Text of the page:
After a year of not being able to leave the country and relish visiting galleries of renown, it was great to view the ‘bauhaus Now’ exhibition, ‘a legacy of migration and modernism in Brisbane.’ As the title suggests Professor Andrew McNamarra curated an eclectic mix of art, design and architecture originating from the avant-garde Bauhaus school that was established in Weimar/Germany in 1919. My husband and I have had the pleasure of visiting this beautiful city with its Bauhaus Museum, of which Goethe was a resident, a few years’ ago.
Bauhaus founder Walter Gropius sought to harmonise art and technology. His concept was based on shifting the emphasis of traditional teaching methods to an ‘imaginative interpretation, self-development and thinking for oneself.’ Students were encouraged to explore, apart from paper and canvas, materials like stone, wood, metal, leather, ceramics, glass, carpentry, and weaving. The combination of hand-made and machine-made art became an innovative concept of which we can admire some examples in this exhibition.
I love the clean and simple construction of Marcel Breuer’s 1925 chromed steel and black leather ‘Wassily chair’.
I long to have a sit in it, it looks so comfortable, stylish, and timelessly elegant, utterly modern! It would fit in so perfectly well with my home decor. Alas, I will keep dreaming.
The principles of the Bauhaus movement were introduced to Australia by migrants, refugees and émigrés fleeing the rise of 1933 Nazism in Germany.
Brisbane became the choice for the Viennese artistic couple Karl and Dr Gertrude Langer who settled here in 1939. One of Karl’s legacies is the 1950 built heritage listed Langer House on Swann Road, St Lucia.
Langer’s 1960s fibre-tipped pen and ink drawing of the Glasshouse Mountain is a bold, stark, and beautiful capture of this monolith.
Dr Langer was the first woman in Australia to hold a PhD in art history, a subject she taught in Brisbane. She was also one of Australia’s longest serving art critics. The couple were instrumental in introducing the Bauhaus movement to Brisbane, gathering a crowd of emerging artists and donating works of significance like that of the Bauhaus teacher Wassily Kandinsky.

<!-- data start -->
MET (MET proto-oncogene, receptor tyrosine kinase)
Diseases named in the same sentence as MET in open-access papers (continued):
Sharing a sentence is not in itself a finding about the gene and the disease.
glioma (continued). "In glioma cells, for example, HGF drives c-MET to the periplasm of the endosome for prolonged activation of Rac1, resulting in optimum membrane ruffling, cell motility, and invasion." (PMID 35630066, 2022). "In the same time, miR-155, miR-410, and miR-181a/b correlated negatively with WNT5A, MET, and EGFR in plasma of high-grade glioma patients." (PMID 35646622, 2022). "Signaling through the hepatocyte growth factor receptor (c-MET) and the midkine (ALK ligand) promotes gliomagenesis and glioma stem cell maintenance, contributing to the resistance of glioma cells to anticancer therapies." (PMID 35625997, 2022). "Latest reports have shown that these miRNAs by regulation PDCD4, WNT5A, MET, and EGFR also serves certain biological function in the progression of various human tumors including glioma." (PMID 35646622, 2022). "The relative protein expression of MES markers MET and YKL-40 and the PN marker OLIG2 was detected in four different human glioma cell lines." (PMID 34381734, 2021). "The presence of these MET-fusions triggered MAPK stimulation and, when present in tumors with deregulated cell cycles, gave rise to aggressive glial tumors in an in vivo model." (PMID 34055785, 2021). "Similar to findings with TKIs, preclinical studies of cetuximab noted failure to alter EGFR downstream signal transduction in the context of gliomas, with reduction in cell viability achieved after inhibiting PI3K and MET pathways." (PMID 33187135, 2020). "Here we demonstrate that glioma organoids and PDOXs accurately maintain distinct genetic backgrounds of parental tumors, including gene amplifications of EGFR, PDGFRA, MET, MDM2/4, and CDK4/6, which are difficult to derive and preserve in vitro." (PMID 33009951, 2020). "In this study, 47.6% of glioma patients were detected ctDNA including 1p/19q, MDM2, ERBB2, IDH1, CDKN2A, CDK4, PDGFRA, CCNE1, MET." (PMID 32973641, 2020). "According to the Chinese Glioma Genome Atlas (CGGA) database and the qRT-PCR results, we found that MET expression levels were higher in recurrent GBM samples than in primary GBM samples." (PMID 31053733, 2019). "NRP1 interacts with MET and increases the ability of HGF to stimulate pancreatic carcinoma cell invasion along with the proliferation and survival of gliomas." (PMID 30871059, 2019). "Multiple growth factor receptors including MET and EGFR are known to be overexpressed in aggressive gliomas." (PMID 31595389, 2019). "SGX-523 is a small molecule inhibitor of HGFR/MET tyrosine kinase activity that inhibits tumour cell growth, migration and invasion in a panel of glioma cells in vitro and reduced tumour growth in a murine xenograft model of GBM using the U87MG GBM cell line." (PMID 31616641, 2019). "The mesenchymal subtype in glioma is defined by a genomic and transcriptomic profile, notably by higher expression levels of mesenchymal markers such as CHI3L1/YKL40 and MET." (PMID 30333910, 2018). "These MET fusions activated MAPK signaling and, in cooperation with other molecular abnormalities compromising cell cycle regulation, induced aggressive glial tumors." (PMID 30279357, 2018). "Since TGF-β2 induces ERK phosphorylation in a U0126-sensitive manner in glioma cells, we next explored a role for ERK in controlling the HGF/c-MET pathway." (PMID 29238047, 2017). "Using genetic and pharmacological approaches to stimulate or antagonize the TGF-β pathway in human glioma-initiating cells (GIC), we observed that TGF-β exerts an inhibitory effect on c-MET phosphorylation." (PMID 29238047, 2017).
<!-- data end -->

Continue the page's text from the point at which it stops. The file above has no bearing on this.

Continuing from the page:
Ludwig Hirschfeld-Mack, who studied lithography in 1919 at the Weimar Bauhaus under Paul Klee and Wassily Kandinsky, found his way to Australian internment in the early 1940s. He left his Bauhaus inspired influence in Australia not only through his philosophy but also his works. His watercolour and pencil work ‘Work camp’ painted between 1945-1949 encapsulates the colour harmonies and a mood reminiscent of Van Gough’s wheat fields.
Hirschfeld-Mack also developed a ‘colour-chord’ instrument which aided socially disadvantaged students to play music through colour prompts rather than formal education. In the 1950s he aimed to introduce this concept into hospitals and health care facilities. As is evident the Bauhaus ideas influenced many facets of Australian art.
Harry Seidler, another victim of Nazi oppression migrated to Australia via Canada in 1946. He was mentored by Walter Gropius and left his mark on Brisbane architecture, like the Riverside Centre, Riparian Plaza, and the Hilton Hotel.
We can admire his drawings of the Hilton interior from 1984-1985 as well as the 2000 scale model of the Riparian Plaza.
The Bauhaus influence is still alive, thriving and extending to present day artists.
Andy Harwood is a contemporary Brisbane artist; whose work draws on the Bauhaus techniques of ‘overlapping squares in varying shapes to create a dynamic visual effect’ thus challenging visual perception.
Brisbane artist Justene Williams paid homage to the Bauhaus movement by creating costumes that reflect the colour wheel and making playful references of Hirschfeld-Mack’s Farbenlichtspiele (colour light plays).
I felt invigorated after this visit and inspired to know that Brisbane was and is, host to such creatively artistic activity.
The exhibition is open till the 18 April 2021.
Reader, writer and snippeter.
Loves listening to classical music and jazz, visiting art galleries with expressionistic paintings, going the live theatre, seeing movies and absolutely adores, apart from her two gorgeous granddaughters, travelling to Europe.
Readily surrenders domestic chores to meet with friends for any of the three c’s – chat, coffee and champers.